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Thread: Slant bed CNC lathe from scratch

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    Default Slant bed CNC lathe from scratch

    So it begins...

    Im nearing the completion of my cnc router build from scratch from lasercut steel, waterjetcut aluminium, linear bearings and a lot of homemade parts.
    I promised myself that i wouldn't undertake any new major projects until it is completly finished, but that doesnt hold me back from designing now.

    Here is what we are aiming for:

    Slant bed - to allow for cooleant drainage etc. and because it looks cool
    Complete enclosed - To allow for heavy flood cooling and to make it look more "pro"
    125mm chuck - with possibility to add a 160mm later on
    400mm of z travel - properly no tailstock anyway
    150-200mm of x travel - Sufficient for that size chuck i guess
    Tool turret with 8 positions, room for 4 cutting tools and 4 drills - Will properly be a project in itself later on

    And the way to get there:
    220Ncm stepper on z - I may change the design to accommodate a 650Ncm
    180Ncm stepper on x - Maybe 220Ncm as well
    Double nut or zero backlash ballscrews on both axis
    Build from scratch of 20mm steel plates - Giving it a weight of +140kg, should provide a very ridig construction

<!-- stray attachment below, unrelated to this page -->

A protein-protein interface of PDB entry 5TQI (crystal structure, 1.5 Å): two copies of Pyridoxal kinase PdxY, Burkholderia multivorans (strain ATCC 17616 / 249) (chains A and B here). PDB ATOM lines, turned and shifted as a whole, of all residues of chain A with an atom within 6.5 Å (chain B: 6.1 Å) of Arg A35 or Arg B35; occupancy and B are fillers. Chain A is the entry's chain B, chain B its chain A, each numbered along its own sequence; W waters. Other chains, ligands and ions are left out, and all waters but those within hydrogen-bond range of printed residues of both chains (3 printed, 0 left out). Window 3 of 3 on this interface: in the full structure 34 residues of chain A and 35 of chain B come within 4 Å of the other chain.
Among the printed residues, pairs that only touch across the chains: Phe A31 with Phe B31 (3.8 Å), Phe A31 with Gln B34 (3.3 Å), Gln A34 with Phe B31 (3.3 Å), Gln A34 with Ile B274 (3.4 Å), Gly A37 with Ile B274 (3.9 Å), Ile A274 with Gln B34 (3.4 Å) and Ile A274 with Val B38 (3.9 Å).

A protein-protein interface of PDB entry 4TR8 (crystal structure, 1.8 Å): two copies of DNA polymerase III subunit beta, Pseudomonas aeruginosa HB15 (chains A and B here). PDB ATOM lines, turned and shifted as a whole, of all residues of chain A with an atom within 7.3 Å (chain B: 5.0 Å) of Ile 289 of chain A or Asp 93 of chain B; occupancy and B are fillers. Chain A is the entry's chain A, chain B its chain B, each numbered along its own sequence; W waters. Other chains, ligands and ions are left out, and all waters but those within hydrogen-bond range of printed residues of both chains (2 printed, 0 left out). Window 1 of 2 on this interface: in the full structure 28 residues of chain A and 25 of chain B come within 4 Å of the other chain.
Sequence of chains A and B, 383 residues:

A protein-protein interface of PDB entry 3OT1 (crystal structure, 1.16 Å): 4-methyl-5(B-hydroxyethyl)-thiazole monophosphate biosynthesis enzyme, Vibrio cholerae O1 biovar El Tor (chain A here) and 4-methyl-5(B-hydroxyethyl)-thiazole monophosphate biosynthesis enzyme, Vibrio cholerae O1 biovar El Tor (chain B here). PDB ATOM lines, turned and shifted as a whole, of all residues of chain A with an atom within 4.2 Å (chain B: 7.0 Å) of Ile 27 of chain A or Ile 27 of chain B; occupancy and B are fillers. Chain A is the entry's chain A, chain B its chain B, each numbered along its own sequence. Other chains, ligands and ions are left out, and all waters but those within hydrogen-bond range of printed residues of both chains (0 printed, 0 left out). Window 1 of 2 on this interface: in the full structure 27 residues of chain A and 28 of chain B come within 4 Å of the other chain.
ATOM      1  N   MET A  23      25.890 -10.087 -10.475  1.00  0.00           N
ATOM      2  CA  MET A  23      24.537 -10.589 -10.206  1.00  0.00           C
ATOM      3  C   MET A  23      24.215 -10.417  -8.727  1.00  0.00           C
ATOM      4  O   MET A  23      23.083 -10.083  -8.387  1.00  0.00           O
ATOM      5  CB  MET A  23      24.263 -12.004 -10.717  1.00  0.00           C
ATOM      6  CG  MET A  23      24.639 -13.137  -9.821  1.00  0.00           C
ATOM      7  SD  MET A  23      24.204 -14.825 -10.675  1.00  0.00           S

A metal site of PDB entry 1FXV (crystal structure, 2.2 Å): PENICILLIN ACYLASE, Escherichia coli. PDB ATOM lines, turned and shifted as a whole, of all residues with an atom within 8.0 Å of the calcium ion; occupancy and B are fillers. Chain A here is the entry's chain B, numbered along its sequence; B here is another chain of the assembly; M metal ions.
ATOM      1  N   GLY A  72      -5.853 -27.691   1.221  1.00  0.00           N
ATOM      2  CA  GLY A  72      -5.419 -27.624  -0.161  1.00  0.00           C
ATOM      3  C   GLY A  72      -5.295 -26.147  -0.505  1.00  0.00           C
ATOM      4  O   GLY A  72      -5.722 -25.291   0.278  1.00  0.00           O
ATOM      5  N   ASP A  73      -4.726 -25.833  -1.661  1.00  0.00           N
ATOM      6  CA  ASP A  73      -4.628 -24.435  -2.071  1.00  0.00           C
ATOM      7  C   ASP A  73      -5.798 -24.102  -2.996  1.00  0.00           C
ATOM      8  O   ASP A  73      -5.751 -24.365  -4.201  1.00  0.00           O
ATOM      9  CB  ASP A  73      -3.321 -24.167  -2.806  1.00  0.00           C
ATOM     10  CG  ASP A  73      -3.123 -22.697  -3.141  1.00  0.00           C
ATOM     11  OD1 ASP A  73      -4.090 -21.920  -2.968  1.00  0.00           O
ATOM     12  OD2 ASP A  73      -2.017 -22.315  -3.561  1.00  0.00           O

Hiwin linear profiles, 20mm square type for z
    20mm flat linear profiles for x - Bought of ebay some time ago

    Now for som design pictures. I really hope to get som inputs on the design before i go on with the buildning:







    Based on my experience from building the router, im going to build it out for MDF to begin with, there is just to many unknown factors you dont catch in the designing process, hence the idea of doing prototypes.

    Thats the beginning, all kinds of input and questions are welcome

    Similar Threads:
    Last edited by svenakela; 01-11-2009 at 06:49 PM.


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    Cool

    wow! sounds like a serious undertaking...I will be watching you...If I see anything where I can help out...would be happy to....



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    Gold Member LeeWay's Avatar
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    I don't know a lot about a slant bed lathe. Not seen many like that. Not seen all that many period. It does look like a great project. I like the amount of steel your putting in it as well. I just have to say it looks unbalanced.